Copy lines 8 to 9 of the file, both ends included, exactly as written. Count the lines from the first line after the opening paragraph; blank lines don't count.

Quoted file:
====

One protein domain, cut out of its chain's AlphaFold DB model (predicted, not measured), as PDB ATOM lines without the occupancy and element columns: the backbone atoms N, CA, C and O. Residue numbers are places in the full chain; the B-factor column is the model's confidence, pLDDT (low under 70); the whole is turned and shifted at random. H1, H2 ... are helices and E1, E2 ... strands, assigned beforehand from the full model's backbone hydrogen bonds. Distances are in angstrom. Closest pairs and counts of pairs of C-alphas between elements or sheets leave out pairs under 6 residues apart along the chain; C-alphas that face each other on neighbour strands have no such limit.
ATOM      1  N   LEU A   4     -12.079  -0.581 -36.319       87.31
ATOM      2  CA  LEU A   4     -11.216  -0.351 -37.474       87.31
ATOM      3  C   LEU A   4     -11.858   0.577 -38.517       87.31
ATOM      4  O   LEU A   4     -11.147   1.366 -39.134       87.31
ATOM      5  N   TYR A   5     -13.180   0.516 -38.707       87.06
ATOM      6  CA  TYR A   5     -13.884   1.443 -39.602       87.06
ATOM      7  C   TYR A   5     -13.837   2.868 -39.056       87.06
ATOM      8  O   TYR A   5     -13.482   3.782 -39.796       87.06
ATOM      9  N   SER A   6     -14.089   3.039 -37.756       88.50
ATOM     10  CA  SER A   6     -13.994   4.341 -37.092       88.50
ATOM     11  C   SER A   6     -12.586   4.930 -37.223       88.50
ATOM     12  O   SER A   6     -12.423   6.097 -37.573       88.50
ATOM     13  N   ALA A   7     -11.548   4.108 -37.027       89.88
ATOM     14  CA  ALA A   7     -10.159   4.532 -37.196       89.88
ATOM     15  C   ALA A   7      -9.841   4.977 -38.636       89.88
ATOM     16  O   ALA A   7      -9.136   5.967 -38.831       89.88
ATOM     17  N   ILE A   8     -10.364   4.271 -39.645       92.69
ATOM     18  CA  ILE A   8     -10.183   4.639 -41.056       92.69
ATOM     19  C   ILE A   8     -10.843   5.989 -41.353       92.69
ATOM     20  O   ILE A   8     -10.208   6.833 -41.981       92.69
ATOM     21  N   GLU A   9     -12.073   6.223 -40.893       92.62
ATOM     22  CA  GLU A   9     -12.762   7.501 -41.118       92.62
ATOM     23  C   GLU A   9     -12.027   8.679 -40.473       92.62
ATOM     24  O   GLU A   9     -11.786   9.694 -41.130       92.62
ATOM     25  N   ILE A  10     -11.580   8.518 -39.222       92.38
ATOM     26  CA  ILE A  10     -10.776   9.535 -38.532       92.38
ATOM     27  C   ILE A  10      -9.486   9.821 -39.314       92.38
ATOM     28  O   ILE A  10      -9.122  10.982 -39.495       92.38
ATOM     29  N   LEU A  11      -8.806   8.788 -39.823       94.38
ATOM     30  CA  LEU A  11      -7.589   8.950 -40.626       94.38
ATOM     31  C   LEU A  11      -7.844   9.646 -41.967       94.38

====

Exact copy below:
ATOM      8  O   TYR A   5     -13.482   3.782 -39.796       87.06
ATOM      9  N   SER A   6     -14.089   3.039 -37.756       88.50